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Which Republican will jump in the 2012 race next?
There's renewed buzz that Sarah Palin, Chris Christie, or even Rudy Giuliani might follow Rick Perry's lead and join the GOP presidential race
The Republican presidential field may be filling up, but some still believe that former Alaska Gov. Sarah Palin will join the race, especially after her tour of Iowa in a campaign-style bus.
The Republican presidential field may be filling up, but some still believe that former Alaska Gov. Sarah Palin will join the race, especially after her tour of Iowa in a campaign-style bus.
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hen Texas Gov. Rick Perry jumped in the 2012 presidential race, and Tim Pawlenty exited, "some pundits were quick to declare the GOP field filled," says Linda Feldmann in The Christian Science Monitor. "Not so fast." If anything, the buzz over other would-be Republican contenders has only increased, fueled by rumor, speculation, and the insinuations of the hypothetical candidates themselves. Here, a look at five prominent Republicans who might still come in off the sidelines:

1. Sarah Palin
The Republican Party's 2008 vice presidential nominee has been touring Iowa in a campaign-style bus, has released a campaign-style video, and maintains a schedule "that looks like that of a candidate, not a celebrity," said GOP strategist Karl Rove on Fox News. "I think she gets in." Of course she's getting in, says Andrew Sullivan at The Daily Beast, whether the GOP wants her to or not. How can you watch her new video "and believe she isn't serious?" Well for one thing, there's "zero indication that she's organizing staff or potential donors behind the scenes," says The Christian Science Monitor's Feldmann. This looks to me like nothing more than another publicity blitz for Brand Palin.

2. Paul Ryan
The Wisconsin congressman is vacationing in Colorado with his family, reportedly trying to decide whether to join the race, says Toby Harnden in Britain's Telegraph. Several powerful Republicans are urging him to jump in, and according to The Weekly Standard, his wife is "on board," which is a "very big deal." Indeed, s
ources say the GOP's budget guru is close to "overcoming his prior reluctance," says Michael Medved at The Daily Beast, because of the "painfully apparent weakness and vulnerability" of both President Obama and his GOP challengers. Hold on, says Chris Cillizza in The Washington Post. The speculation is great for Ryan's career, but "most plugged-in GOP observers" still think he's sitting this one out.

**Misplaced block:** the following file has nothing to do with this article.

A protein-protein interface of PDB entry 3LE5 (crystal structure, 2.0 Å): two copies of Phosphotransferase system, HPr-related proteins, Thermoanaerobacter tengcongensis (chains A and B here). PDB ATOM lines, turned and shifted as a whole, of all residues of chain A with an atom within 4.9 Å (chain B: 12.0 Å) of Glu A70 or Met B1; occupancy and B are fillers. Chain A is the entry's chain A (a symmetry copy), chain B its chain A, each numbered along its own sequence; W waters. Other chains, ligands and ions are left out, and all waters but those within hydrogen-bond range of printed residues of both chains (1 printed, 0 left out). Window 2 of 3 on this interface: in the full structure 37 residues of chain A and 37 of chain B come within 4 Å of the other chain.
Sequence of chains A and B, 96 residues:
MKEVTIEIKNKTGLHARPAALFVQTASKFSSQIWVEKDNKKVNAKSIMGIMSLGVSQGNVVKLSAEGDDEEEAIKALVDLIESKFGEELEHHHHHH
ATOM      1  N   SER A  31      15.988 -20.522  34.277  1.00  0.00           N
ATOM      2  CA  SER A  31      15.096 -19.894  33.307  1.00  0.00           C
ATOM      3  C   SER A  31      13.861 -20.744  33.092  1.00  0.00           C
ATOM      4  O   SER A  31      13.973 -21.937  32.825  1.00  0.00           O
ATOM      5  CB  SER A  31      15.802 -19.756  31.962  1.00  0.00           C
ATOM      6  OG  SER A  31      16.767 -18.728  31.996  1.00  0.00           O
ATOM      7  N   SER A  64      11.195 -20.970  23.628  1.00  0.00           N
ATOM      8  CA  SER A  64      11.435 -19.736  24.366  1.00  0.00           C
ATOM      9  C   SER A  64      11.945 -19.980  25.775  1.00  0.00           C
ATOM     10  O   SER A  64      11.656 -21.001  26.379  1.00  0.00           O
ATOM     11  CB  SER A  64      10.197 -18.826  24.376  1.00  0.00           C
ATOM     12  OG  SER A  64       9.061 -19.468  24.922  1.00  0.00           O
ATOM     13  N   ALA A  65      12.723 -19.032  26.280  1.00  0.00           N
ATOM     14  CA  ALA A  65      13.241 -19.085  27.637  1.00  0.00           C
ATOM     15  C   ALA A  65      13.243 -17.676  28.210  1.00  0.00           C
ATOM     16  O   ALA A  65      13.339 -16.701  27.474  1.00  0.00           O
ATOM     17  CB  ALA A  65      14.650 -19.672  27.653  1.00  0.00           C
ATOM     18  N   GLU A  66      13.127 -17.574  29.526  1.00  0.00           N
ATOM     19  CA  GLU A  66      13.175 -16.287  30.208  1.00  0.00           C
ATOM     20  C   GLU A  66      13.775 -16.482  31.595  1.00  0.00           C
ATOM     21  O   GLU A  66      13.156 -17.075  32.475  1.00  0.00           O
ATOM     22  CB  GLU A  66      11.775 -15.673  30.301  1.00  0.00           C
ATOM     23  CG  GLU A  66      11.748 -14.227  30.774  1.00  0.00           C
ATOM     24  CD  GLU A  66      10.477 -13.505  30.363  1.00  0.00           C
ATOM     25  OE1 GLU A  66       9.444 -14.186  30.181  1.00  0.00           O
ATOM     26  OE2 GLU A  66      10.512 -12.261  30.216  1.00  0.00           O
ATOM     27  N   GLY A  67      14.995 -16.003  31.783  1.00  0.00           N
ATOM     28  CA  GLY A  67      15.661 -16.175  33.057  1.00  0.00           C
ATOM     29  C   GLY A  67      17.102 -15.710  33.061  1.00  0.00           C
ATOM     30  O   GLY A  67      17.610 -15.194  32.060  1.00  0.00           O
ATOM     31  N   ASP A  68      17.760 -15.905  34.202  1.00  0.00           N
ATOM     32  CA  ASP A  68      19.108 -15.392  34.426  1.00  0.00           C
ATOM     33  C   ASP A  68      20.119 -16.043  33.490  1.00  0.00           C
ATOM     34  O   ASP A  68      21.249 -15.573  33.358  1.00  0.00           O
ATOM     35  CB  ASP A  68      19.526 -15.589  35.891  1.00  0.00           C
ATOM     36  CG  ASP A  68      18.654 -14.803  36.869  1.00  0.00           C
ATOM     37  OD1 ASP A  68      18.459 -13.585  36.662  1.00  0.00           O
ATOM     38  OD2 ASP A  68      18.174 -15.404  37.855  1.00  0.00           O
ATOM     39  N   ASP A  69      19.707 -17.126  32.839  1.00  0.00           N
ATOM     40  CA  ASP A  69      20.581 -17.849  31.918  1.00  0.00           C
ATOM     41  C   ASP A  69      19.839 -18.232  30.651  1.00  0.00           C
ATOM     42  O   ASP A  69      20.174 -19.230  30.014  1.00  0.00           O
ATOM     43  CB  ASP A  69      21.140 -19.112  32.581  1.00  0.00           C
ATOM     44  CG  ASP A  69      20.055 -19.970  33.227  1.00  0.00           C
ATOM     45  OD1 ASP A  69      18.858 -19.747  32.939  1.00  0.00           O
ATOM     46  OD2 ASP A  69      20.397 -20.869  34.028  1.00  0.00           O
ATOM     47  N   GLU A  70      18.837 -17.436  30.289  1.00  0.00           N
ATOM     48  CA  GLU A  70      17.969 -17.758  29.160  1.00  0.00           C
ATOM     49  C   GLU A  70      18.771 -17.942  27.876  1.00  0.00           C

3. George Pataki
A spokesman says the former New York governor "is strongly considering entering the crowded race for the Republican presidential nomination," according to NY1. Huh? says Doug J. at Balloon Juice. "Pataki has no charisma and isn't especially conservative," which makes him a "more boring, less accomplished [Jon] Huntsman." On the other hand, he's "already been campaigning on the DL" in independent-minded New Hampshire, where he could potentially give Mitt Romney a run for his money.

4. Rudy Giuliani
Pataki isn't the only New Yorker mulling the question, says Scott Conroy at RealClearPolitics. "Though he has largely been ignored as a viable potential candidate," former New York City Mayor Giuliani is "seriously looking at" a run, according to top aide Jake Menges, and is currently looking for reassurances that he could win. In that case, he should save his time and money, says Jason Linkins at The Huffington Post. His 2008 run flopped, and the 2012 primaries will be even tougher for GOP moderates. Hold on, says Kyle Leighton at Talking Points Memo. In an early August Gallup poll, Giuliani was the only Republican who beat Obama. If Republicans want to win, they might want to give Giuliani a closer look.

5. Chris Christie
The New Jersey governor has repeatedly — and colorfully — denied he is running for president, but some Republicans haven't given up hope, says Amanda Carey at The Daily Caller. Many ex-members of Tim Pawlenty's staff have held off on jumping to another campaign because they're "very anxious to have Christie officially place his hat in the ring." Enough already, says George Will in The Washington Post. Christie won't run. "He relishes being America's Caesar — its most powerful governor" — and he has "four children, ages 8 to 17, he will not abandon for presidential politics."

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